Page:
We recognize in our results of operations, as a corridor adjustment, any unrecognized actuarial net gains or losses that exceed 10% of the larger of projected benefit obligations or plan assets. Amounts inside this 10% corridor are amortized over the plan participants’ life expectancy. The need for a corridor charge is considered at any remeasurement date, but has generally only been recorded in the fourth quarter at the time of the annual remeasurement. After excluding the corridor charge, the remaining pension and OPEB expenses included in the non-GAAP measure are comparable to the accounting for pension and OPEB expenses on a GAAP basis in the first three quarters of the year and we believe this is useful to investors in analyzing our results on a quarter-to-quarter basis, as well as analyzing our results on a year-to-year basis. As a result of the corridor method of accounting, our subsequent financial results on both a GAAP and a non-GAAP basis do not contain any amortization of prior period actuarial gains or losses that exceeded the corridor threshold because those amounts were immediately recognized as a corridor adjustment in the period incurred. Actuarial net gains and losses occur when actual experience differs from any of the many assumptions used to value the benefit plans, or when the assumptions change, as they may each year when we perform a valuation. The two most significant of those assumptions are the discount rate we use to value projected plan obligations and the rate of return on plan assets. In addition, changes in other actuarial assumptions and the degree by which the unrealized gains or losses are within the corridor threshold before remeasurement will affect the corridor adjustment calculation. The effect of prevailing interest rates on the discount rate as of a measurement date and actual return on plan assets compared to the expected return will have a significant impact on our liability, corridor adjustment and following year’s expense for these benefit plans. For example, actuarial assumptions we made to remeasure the funded status of our pension and OPEB obligations in the fourth quarter of 2016 affected actuarial losses and the related pension/OPEB net corridor charge. The net corridor charge reflected (i) a decrease in the discount rate assumption used to determine pension liabilities from 4.15% at December 31, 2015 to 3.35% at the October 2016 remeasurement (an actuarial loss of approximately $221.1), partially offset by (ii) gains from changes in pension and OPEB mortality assumptions, lower claims costs and other demographic factors (netting to a gain of approximately $76.4) and (iii) the net effect of the difference between the expected annualized return on assets of 7.25% ($129.4) and the actual annualized return on assets of 12.7% as of the October 2016 remeasurement ($228.8) (netting to a gain of $99.4). We believe that the corridor method of accounting for pension and OPEB obligations is rarely used by other publicly traded companies. However, because other companies use different approaches to recognize actuarial gains and losses, our resulting pension and OPEB expense on a GAAP basis or a non-GAAP basis may not be comparable to other companies’ pension and OPEB expense on a GAAP basis. Although the net corridor charge reduces reported operating and net income, it does not affect our cash flows in the current period. However, we expect to ultimately settle the pension and OPEB obligations in cash.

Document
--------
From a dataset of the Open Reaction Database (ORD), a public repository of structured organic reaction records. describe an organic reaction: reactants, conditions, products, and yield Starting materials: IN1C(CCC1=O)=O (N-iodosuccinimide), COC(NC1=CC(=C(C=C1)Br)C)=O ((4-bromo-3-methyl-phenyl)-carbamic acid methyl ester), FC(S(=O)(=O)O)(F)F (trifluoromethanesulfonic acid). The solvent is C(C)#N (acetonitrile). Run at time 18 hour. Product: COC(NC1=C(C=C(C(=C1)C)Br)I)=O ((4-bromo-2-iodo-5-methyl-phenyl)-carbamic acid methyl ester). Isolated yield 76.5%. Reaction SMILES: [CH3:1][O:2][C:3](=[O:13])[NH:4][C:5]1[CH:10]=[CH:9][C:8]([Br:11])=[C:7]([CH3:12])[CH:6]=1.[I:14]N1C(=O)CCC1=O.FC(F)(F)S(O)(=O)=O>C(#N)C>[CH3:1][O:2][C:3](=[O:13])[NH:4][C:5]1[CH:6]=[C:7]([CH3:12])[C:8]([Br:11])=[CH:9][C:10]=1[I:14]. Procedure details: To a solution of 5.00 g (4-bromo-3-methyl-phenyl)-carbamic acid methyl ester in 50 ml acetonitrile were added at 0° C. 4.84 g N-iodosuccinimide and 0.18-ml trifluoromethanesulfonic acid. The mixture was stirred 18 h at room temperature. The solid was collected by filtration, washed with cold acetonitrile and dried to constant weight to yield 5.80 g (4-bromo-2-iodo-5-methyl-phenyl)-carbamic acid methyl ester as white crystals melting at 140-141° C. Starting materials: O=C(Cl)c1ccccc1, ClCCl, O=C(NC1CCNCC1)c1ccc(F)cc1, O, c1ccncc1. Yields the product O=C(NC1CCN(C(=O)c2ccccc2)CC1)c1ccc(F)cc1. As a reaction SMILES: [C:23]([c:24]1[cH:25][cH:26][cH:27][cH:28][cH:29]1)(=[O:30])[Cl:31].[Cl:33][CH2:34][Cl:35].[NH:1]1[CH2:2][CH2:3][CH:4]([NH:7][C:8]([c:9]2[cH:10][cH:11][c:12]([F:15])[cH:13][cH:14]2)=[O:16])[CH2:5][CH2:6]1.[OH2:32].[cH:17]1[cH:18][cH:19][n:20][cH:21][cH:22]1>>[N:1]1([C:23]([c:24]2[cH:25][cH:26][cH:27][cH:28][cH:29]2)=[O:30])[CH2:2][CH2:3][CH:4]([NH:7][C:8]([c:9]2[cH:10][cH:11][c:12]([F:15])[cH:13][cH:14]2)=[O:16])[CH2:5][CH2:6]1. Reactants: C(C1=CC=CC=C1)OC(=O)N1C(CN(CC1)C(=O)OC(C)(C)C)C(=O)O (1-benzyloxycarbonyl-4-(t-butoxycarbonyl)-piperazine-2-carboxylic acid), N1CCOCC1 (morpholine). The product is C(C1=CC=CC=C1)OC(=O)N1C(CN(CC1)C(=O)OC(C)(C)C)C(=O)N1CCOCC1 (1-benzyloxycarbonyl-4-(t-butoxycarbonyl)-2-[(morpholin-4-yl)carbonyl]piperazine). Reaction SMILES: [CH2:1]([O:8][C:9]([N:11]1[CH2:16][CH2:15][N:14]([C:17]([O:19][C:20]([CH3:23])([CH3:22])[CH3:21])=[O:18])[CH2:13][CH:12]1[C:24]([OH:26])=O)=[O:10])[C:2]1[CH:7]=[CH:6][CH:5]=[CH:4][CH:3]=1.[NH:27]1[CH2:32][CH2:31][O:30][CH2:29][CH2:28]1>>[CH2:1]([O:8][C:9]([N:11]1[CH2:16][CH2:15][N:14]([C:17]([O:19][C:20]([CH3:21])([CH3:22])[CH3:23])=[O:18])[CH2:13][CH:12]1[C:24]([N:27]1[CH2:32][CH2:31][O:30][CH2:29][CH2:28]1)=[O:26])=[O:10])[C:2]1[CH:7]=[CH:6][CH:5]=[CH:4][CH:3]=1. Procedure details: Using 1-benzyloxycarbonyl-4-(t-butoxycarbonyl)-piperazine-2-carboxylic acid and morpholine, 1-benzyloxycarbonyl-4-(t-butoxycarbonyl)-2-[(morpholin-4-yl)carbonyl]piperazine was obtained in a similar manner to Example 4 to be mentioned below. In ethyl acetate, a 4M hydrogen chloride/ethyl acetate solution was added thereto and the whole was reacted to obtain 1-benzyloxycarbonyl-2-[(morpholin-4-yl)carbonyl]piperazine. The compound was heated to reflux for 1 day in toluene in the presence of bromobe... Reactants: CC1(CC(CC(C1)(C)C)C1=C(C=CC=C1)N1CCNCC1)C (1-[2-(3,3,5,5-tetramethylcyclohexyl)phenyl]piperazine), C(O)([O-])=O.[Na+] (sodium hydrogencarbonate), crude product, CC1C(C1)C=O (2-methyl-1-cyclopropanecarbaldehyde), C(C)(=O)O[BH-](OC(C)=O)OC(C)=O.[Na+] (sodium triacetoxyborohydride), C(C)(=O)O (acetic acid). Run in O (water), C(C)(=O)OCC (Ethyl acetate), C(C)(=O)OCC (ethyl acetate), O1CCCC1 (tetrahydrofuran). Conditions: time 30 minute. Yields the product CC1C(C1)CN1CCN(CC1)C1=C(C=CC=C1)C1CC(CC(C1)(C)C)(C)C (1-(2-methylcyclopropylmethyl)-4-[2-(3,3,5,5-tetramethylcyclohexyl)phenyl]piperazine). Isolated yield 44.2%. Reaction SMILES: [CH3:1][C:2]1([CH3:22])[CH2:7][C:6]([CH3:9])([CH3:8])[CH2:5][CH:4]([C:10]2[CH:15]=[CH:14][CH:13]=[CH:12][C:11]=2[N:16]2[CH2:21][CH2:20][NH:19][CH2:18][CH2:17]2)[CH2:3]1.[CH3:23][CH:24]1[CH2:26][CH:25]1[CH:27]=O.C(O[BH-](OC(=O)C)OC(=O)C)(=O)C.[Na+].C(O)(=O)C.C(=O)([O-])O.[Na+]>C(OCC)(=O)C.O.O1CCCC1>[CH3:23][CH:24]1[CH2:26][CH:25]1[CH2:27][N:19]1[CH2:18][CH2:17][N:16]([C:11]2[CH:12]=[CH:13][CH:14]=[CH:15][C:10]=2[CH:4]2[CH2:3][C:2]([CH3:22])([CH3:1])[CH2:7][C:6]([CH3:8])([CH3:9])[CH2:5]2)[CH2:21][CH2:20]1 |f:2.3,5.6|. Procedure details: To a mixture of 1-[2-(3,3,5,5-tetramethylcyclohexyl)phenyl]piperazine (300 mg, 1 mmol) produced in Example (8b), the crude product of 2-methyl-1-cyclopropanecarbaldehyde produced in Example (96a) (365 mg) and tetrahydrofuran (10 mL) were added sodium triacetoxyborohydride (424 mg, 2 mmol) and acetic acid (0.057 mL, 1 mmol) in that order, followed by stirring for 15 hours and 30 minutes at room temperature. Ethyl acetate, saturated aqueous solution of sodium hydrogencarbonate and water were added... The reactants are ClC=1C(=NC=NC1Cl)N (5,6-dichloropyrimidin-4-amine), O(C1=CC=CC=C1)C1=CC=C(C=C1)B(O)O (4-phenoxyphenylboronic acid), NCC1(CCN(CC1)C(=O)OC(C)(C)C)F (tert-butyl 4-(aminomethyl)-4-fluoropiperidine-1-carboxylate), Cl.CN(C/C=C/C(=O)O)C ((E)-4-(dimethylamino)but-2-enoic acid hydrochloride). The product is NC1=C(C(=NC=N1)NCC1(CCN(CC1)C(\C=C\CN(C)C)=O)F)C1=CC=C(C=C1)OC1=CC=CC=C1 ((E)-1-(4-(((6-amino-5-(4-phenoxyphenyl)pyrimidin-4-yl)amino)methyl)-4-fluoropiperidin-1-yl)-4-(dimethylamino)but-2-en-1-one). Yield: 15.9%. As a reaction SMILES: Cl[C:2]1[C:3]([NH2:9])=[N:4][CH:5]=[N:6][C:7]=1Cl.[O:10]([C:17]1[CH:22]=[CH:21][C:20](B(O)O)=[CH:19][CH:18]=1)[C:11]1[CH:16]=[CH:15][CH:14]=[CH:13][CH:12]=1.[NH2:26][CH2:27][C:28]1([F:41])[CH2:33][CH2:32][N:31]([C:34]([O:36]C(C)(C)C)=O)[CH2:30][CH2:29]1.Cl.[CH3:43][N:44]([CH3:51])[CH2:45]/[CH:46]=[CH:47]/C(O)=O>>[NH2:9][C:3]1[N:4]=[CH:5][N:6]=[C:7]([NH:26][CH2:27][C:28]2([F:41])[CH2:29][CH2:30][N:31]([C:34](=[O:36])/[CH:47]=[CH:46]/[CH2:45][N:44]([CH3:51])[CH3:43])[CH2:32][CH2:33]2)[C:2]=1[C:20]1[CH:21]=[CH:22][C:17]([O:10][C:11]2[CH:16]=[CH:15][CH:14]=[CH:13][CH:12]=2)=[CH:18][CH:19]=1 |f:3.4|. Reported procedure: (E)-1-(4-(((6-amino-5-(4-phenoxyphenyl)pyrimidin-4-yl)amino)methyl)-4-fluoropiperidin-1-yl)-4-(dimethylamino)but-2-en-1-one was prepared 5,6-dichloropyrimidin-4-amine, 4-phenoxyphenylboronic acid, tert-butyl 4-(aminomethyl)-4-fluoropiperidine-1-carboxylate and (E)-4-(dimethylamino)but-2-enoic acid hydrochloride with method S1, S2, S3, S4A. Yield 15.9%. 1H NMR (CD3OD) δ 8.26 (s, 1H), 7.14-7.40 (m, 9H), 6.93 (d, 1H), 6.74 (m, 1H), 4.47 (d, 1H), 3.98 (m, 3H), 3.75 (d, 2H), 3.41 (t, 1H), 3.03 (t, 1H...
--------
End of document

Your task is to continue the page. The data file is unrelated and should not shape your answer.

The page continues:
Neither current shareholders nor potential investors in our securities should rely on adjusted EBITDA, adjusted EBITDA margin or adjusted net income (loss) as a substitute for any GAAP financial measure and we encourage investors and potential investors to review the following reconciliations of adjusted EBITDA and adjusted net income (loss).